skip to main content

How to Spend Wisely on Gifts for Family Members

By Rich Beattie

  • PUBLISHED December 07
  • |

It’s always a thrill to see a family member unwrapping a present you bought for them—seeing a smile spread across their face and feeling the satisfaction that you’ve given a gift they’ll truly enjoy.

Of course, gift-giving doesn’t come cheap. The average American is planning to spend $506 this year on gifts for family members, as well as an additional $132 for gifts for friends and co-workers. It’s no surprise that 71 percent of Americans said that sales and discounts were the most important factors in deciding where to shop.

Fortunately, it’s possible to give meaningful gifts and save money at the same time. These smart strategies can help you do it.

Use Points

Have a credit card that offers points or airline miles you’ve been saving? Look into ways to use them for a gift for a loved one, or even apply them to a future family trip. 

Consider a Store Card

If you’re planning to shop for multiple family members at one store, it might be a good time to sign up for a store credit card. You’ll typically get a discount of 10% or more on your first purchase with a store account, adding to your holiday savings. Some retailers offer no interest on big-ticket items for several months to a year or more.

Choose an Experience

Presents aren’t just material goods—they can also be fun experiences that the recipient can do alone or with others. It could be as simple as movie or concert tickets, or as thrilling as an outing to drive on a race track. And while they may be dreaming of an extravagant journey to the other side of the globe, a trip across town to visit a spa or museum can be just as meaningful.

Send Them to School

Another way to gift an experience is with a class that teaches a skill the recipient can put to use. Perhaps it’s something that encourages an existing passion—a cooking class, for example, or a music lesson. Or maybe it’s instruction in something that could awaken a new passion—origami, say, or gardening. Either way, it’s a gift that the recipient will remember.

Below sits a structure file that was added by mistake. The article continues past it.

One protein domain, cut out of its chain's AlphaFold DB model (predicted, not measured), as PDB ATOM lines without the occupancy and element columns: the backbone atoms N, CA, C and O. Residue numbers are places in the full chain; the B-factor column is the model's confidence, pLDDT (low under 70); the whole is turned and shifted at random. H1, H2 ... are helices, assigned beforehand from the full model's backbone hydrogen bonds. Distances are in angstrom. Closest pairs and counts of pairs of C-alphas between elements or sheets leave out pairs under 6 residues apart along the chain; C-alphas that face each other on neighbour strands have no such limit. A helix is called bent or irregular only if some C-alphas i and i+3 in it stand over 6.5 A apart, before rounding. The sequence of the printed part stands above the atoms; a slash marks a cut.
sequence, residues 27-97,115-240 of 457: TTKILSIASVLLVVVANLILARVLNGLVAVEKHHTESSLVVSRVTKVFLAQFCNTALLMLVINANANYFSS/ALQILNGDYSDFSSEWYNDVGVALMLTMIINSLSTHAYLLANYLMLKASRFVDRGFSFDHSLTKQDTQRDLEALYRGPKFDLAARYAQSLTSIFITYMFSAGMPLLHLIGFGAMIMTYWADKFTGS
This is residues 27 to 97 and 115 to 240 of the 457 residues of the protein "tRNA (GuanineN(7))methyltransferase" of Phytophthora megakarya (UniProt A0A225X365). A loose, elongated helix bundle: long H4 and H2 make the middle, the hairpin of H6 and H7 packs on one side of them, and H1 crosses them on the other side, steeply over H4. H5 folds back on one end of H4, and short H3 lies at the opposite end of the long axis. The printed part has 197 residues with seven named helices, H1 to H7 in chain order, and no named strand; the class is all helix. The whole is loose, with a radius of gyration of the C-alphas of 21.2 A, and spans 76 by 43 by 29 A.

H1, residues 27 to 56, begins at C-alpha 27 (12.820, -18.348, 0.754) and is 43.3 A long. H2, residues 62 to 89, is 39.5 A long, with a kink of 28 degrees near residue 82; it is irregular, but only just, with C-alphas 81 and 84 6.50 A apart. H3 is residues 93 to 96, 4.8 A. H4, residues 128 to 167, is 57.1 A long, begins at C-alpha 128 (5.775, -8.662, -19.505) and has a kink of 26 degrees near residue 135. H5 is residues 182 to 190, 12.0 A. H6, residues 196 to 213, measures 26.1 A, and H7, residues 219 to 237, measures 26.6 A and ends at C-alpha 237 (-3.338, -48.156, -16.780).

Encourage Savings

Gifts that help people save money—to pay for things that really matter to them—can be a truly memorable gesture. Open a savings account or a college fund for a young person, or a CD for an adult. To actually open the account, you may need certain information you don’t have—like a Social Security number or proof of residency—so create a fun card to announce that you’d like to set up the account and contribute funds.

Contribute to Charity

Giving money to a charitable organization in the name of the recipient—perhaps to a cause that they feel strongly about—is a way to do some good while fulfilling your gift-giving obligations. It doesn’t matter how much you give: It’s more about the statement it makes. And it may even make the recipient aware of a new cause—one that they’ll go on to support themselves.

Write Letters

Some people send Christmas newsletters, but when is the last time you wrote a personal letter to one family member? Write about a specific memory of an especially happy time with that person, or share some personal history from your childhood. Either way, the process lends a personal touch that’s sure to be appreciated. Want to personalize your gift even more? Make the paper yourself and write the note by hand.

Rich Beattie is a former executive digital editor of Travel + Leisure, and has written for outlets such as The New York Times, Popular Science, New York Magazine and Ski.

Your browser is out-of-date!

Update your browser to view this website correctly. Update my browser now